The fruit of urban nature: Vital neighborhood spaces

William C. Sullivan, Frances E. Kuo, Stephen F. DePooter

Research output: Contribution to journalArticlepeer-review


What makes a neighborhood space vital? This article explores the possibility that the presence of trees and grass may be one of the key components of vital neighborhood spaces. We report on 758 observations of individuals in 59 outdoor common spaces in a residential development. Twenty-seven of the neighborhood common spaces were relatively green, whereas 32 were relatively barren. Results indicate that the presence of trees and grass is related to the use of outdoor spaces, the amount of social activity that takes place within them, and the proportion of social to nonsocial activities they support. The findings improve and broaden our understanding of the physical characteristics that influence social contact among neighbors and provide evidence that nature plays an important role in creating vital neighborhood spaces.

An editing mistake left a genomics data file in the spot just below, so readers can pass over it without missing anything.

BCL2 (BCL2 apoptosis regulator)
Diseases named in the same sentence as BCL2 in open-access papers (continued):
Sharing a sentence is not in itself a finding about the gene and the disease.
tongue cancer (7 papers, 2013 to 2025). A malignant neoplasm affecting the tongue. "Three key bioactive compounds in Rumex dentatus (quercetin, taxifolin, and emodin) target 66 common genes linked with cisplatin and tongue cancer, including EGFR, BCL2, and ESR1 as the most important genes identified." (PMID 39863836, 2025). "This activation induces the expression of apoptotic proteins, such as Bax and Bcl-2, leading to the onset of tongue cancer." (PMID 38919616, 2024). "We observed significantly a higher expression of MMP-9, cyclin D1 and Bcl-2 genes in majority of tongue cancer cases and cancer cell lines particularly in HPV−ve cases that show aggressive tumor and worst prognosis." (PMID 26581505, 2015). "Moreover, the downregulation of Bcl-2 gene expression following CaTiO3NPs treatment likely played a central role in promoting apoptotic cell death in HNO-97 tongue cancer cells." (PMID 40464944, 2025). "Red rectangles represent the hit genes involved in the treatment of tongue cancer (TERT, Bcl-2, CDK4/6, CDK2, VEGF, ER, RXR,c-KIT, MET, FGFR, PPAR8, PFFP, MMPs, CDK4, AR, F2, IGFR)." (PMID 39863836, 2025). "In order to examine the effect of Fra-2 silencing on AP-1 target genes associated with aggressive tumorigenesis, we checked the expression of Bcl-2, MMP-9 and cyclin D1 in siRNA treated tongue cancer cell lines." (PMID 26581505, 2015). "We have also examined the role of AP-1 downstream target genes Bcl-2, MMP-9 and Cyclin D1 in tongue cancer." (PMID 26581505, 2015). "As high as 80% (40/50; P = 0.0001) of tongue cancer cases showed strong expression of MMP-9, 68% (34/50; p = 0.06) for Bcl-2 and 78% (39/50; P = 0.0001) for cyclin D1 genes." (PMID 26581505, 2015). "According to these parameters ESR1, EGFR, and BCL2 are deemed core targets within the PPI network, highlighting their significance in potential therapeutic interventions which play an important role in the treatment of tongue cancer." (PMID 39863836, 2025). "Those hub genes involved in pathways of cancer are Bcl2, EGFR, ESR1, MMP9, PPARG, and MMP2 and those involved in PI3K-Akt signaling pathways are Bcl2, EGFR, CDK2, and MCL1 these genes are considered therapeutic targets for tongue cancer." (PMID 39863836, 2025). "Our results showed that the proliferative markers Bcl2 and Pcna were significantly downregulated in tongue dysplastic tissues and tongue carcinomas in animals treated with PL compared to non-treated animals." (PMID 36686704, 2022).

Original languageEnglish (US)
Pages (from-to)678-700
Number of pages23
JournalEnvironment and Behavior
Issue number5
StatePublished - Sep 2004


  • Community
  • Landscape
  • Nature
  • Social activity
  • Social ties

ASJC Scopus subject areas

  • General Environmental Science


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